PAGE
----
By Andriy Meleshevych (National University of Kyiv-Mohyla Academy)

The snap elections for Ukraine’s parliament, the Rada, which took place on 26 October 2014, brought a major realignment to the country’s political parties. Political forces affiliated with communist ideology and the former authoritarian regime of Viktor Yanukovych, which supported Russia and bred corruption, either disappeared from the national political map or significantly reduced its presence in the national legislature. The Communist Party of Ukraine, which always held a sizable party faction in all convocations of the Rada since 1991, when Ukraine gained its independence, did not manage to clear the five percent electoral threshold required to enter the parliament. The Opposition Bloc, “a repackaged version of the Party of the Regions,”[1] led by Yuiry Boyko, a former Vice-Prime Minister under Yanukovych, gained 9.43 percent of the national vote, or three times less than it obtained in the previous parliamentary elections held in 2012.

The five other political parties that entered the Rada as a result of the 2014 parliamentary elections were active supporters of the Euromaidan and further integration of Ukraine into European institutions. They are:

  • the People’s Front led by Arseniy Yatsenyuk (22.14 percent of the national vote);
  • the Petro Poroshenko Bloc which co-opted Mayor of Kyiv Vitaliy Klychko’s UDAR party and is de facto headed by President Poroshenko (21.82%);
  • the Self Reliance Party, a political newcomer founded by the incumbent Mayor of the city of Lviv Andriy Sadovyi (10.97%);
  • the one-man Radical Party led by a populist politician Oleg Lyashko (7.44%); and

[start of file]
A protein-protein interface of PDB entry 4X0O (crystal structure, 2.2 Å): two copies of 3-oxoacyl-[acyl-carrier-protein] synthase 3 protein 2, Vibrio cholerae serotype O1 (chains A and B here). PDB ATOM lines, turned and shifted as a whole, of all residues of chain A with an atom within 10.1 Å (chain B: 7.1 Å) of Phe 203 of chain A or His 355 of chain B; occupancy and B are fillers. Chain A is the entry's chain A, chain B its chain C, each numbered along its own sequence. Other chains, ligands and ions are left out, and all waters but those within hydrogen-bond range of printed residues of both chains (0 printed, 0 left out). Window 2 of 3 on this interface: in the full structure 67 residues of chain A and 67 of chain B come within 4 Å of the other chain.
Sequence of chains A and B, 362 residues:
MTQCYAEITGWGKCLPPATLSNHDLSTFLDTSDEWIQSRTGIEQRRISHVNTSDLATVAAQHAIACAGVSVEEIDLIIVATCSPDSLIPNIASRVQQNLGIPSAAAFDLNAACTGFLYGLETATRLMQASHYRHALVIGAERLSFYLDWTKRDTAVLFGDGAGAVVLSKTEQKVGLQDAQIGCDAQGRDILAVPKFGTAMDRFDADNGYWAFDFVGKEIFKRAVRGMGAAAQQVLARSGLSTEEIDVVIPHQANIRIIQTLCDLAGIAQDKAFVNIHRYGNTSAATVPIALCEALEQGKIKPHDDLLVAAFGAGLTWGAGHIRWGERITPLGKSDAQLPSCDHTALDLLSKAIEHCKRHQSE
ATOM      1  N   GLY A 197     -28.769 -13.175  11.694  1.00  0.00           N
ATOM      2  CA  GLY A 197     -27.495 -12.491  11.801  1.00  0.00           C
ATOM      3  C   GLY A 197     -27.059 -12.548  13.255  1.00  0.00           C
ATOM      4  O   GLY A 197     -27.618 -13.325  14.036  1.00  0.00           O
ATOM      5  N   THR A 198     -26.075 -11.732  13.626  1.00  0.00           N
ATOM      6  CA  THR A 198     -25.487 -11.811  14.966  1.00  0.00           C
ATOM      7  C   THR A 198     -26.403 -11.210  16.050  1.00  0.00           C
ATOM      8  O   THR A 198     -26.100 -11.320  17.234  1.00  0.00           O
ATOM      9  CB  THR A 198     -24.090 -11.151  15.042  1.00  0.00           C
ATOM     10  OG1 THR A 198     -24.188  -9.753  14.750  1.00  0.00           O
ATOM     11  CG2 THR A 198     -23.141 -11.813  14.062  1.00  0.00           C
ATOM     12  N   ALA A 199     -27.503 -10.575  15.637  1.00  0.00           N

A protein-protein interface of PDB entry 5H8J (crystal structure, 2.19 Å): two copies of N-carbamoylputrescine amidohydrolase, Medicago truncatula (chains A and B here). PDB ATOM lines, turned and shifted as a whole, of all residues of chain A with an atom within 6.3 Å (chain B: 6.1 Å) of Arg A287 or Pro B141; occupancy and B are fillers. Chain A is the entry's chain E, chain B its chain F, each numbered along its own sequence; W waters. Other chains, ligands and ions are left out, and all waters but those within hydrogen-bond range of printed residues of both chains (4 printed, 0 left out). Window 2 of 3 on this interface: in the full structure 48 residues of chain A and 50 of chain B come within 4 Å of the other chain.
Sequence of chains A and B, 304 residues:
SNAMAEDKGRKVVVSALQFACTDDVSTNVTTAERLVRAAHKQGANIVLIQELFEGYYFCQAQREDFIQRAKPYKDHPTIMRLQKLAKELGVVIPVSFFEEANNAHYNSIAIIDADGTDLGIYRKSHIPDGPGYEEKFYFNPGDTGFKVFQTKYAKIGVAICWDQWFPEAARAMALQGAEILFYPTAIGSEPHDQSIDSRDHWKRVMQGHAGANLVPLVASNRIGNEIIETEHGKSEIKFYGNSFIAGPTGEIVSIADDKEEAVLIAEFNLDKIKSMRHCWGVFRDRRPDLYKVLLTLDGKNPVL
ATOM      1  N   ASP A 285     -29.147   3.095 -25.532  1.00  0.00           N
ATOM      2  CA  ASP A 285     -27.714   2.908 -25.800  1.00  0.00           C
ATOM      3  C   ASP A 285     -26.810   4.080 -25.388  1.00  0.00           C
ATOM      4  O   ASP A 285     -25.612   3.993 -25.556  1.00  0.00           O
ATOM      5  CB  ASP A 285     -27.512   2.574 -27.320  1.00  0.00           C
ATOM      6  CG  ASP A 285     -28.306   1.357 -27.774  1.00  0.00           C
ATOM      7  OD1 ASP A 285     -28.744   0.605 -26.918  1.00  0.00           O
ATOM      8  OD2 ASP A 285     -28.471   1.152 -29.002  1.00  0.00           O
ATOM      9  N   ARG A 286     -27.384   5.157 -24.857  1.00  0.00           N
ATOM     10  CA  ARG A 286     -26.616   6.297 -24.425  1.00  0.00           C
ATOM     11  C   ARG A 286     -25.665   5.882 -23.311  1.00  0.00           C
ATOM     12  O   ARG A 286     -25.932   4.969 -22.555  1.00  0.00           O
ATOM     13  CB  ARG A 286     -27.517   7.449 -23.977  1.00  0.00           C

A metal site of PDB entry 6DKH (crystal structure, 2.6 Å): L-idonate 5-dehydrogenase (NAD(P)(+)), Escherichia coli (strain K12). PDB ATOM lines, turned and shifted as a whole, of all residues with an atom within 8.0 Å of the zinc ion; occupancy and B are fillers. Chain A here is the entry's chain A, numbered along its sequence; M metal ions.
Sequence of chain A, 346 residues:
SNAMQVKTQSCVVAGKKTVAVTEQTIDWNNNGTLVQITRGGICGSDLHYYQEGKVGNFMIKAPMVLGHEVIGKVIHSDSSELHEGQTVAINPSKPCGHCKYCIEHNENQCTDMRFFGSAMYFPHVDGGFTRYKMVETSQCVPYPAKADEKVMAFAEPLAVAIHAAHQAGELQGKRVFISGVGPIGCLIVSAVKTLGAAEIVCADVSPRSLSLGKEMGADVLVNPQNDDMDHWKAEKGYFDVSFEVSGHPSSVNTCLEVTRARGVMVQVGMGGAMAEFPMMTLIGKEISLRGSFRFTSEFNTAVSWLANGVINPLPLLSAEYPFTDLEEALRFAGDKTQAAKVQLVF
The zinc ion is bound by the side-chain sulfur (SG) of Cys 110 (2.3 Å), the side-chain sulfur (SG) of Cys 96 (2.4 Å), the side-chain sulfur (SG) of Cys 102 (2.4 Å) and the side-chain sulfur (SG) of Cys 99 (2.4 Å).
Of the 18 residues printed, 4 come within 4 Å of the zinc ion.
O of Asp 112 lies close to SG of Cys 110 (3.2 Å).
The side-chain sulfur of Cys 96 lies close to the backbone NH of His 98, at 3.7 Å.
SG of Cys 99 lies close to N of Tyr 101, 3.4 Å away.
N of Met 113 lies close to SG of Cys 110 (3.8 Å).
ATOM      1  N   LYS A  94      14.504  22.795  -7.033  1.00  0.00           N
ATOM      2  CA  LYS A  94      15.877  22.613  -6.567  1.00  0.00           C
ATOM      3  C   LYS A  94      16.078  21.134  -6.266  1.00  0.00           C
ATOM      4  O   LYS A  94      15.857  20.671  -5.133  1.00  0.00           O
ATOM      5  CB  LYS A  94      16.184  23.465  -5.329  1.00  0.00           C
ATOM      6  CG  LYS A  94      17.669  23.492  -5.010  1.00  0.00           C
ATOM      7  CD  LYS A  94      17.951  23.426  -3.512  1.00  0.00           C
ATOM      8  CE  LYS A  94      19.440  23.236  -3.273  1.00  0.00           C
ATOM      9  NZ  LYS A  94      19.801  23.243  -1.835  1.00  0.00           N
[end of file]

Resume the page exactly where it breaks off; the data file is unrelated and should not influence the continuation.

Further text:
• Yulia Tymoshenko’s Fatherland (Batkivshchyna) Party (5.68%).

Soon after the elections, these five political organizations launched talks which resulted in a coalitional agreement[2] signed by all five parties on November 21, 2014. Simultaneously, coalition members negotiated the composition of the new Cabinet of Ministers. On November 27, 2014, People’s Front leader Arseniy Yatsenyuk was reappointed as the head of government, a post he has occupied since February 27, 2014. Another nineteen members of the Ukrainian Cabinet were appointed on December 2, 2014. Anne Applebaum called this Cabinet “the best government Ukraine has ever had.”[3]

The composition of the current Cabinet of Ministers is drastically different from all other governments in post-Soviet Ukraine. Perhaps its most distinguishing characteristic is the fact that most ministers were educated in well-known universities in Western Europe and North America and speak fluent English and other languages beyond Ukrainian.

Three members of the Cabinet were granted Ukrainian citizenship on the day of their appointments to their posts in order to qualify them for the top governmental positions. Natalie Yaresko, who had the US citizenship previously, took the office of the Minister of Finance; Aivaras Abromavicius, a former citizen of Lithuania, became the Minister of Economy and Trade; Georgian citizen Alexander Kvitashvili was appointed the Minister of Health.